In Russia there were by 1819 several Mennonite brewers in the Chortitza colony and moderate drinking was fairly common in all the Mennonite settlements in Russia, there being drinking houses in a number of the Mennonite villages. However, as early as 1830 the Kleine Gemeinde, a small strict schismatic group, protested vigorously against the use of alcoholic beverages and tobacco. By the middle of the century, a temperance society was founded in the village of Gnadenfeld, which promoted abstinence and whose members signed a lifetime pledge of total abstinence and distributed tracts promoting their ideas. The founders of the Mennonite Brethren Church were vigorous champions of abstinence, and always had prohibition of beverages with a high alcoholic content as one of their principles, although they did not forbid moderate drinking of wine and beer. By 1870 most Russian Mennonites had developed a conscience against drinking hard liquors, although the Mennonite General Conference never adopted any resolution on this question paralleling the Mennonite Brethren.
Temperance in North America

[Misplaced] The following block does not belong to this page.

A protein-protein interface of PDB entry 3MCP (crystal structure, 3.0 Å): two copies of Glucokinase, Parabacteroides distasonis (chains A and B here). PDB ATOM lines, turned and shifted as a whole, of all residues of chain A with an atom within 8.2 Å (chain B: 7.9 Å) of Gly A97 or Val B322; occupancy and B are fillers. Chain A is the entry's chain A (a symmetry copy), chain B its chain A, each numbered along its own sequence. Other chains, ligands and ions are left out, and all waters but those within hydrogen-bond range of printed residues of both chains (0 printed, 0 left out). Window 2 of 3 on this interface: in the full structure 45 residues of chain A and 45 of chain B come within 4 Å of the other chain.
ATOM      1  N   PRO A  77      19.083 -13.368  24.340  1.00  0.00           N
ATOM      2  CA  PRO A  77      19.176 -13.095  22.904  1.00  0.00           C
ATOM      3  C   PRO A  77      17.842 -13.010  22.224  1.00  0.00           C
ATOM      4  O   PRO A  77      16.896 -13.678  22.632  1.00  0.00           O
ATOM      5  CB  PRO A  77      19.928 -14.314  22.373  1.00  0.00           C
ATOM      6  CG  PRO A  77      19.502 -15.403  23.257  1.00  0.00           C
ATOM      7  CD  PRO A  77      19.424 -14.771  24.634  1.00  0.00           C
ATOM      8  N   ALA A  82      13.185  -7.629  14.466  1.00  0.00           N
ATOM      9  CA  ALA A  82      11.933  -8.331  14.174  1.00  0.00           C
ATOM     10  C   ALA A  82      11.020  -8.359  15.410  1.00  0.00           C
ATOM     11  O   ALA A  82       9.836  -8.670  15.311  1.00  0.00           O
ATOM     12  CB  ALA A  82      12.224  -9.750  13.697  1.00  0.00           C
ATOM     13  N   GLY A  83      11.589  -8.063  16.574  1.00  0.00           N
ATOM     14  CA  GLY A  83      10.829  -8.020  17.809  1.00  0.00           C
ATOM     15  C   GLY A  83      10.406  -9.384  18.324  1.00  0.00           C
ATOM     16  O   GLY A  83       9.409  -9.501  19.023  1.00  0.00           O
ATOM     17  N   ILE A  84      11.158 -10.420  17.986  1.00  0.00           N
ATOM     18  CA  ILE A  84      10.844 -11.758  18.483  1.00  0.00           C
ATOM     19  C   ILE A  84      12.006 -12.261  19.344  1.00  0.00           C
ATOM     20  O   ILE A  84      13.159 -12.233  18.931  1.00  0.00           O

Meanwhile in the United States and Canada a general temperance movement was developing, beginning in the first decade of the 19th century and rising to a powerful reform movement, carried in general by the Protestant churches, particularly Methodists and Baptists. The first organized temperance society appeared in 1808, the stronger American Temperance Union in 1833, the powerful Woman's Christian Temperance Union in 1874, and the well-organized Anti-Saloon League in 1895. This movement was supported early by the Sunday schools, and when temperance Sundays and temperance lessons were introduced into the International Uniform Lessons in 1881, developing in 1892 into regular quarterly temperance lessons, a powerful impetus was given to the rapidly developing temperance and total abstinence cause. Mennonites gradually came under the influence of this movement, although at first, whether in the older Pennsylvania settlements and their daughter settlements, or in the Russian Mennonite settlements of 1874 following in Canada, there was opposition to members becoming active participants in temperance organizations and temperance agitation. The resolutions of the Ontario Mennonite Conference in 1842, and the Western District (General Conference) of 1879 illustrate this. However, in the 19th century apparently no Mennonite conferences dared to go further in binding legislation than to forbid members to hold licenses to sell liquor or to go into saloons to drink (see Indiana Mennonite Conference 1875-79, 1884, 1893, Southwestern Pennsylvania Conference 1888, Lancaster Conference of this and earlier years). Gradually by the end of the century resolutions began to appear condemning the "liquor traffic." It is clear that the American temperance and total abstinence movement was beginning to take root in the Mennonite mind as a generation was reared on Sunday-school temperance lessons, and as the vigorous agitation of the Anti-Saloon League and the great temperance unions began to take effect. Kansas, where many Mennonites from Russia settled, was one of the strongest states in prohibition sentiment, with a state-wide complete prohibition law from 1881 to 1950. Oklahoma was also been under a complete prohibition law from its admission to statehood in 1908. By the early 20th century most Mennonites had become total abstainers, even to the extent of using unfermented grape juice instead of wine for the communion service. Notable exceptions were such groups as the Old Order Amish and those communities where there were more recent immigrants, especially from Alsace. The Old Order Amish were never much affected by the temperance movement. Some of the newer Mennonite immigrants from Russia (1873 ff.) were vigorous champions of total abstinence. An outstanding example was the prominent Cornelius Jansen family. The town of Jansen, Nebraska, founded by this family, had a provision in its charter that no saloons could ever be established within its limits. Jacob Y. Shantz, a prominent lay leader of Kitchener (then Berlin), Ontario, was an active temperance worker as early as 1860. P. S. Hartman (1849-1934), a layman near Harrisonburg, Virginia, was similarly active. J. S. Hartzler, a minister in Elkhart County, Indiana, 1882 ff., did his part. Bishop John Smith (d. 1906) was an early advocate of temperance among the Amish Mennonites of Central Illinois.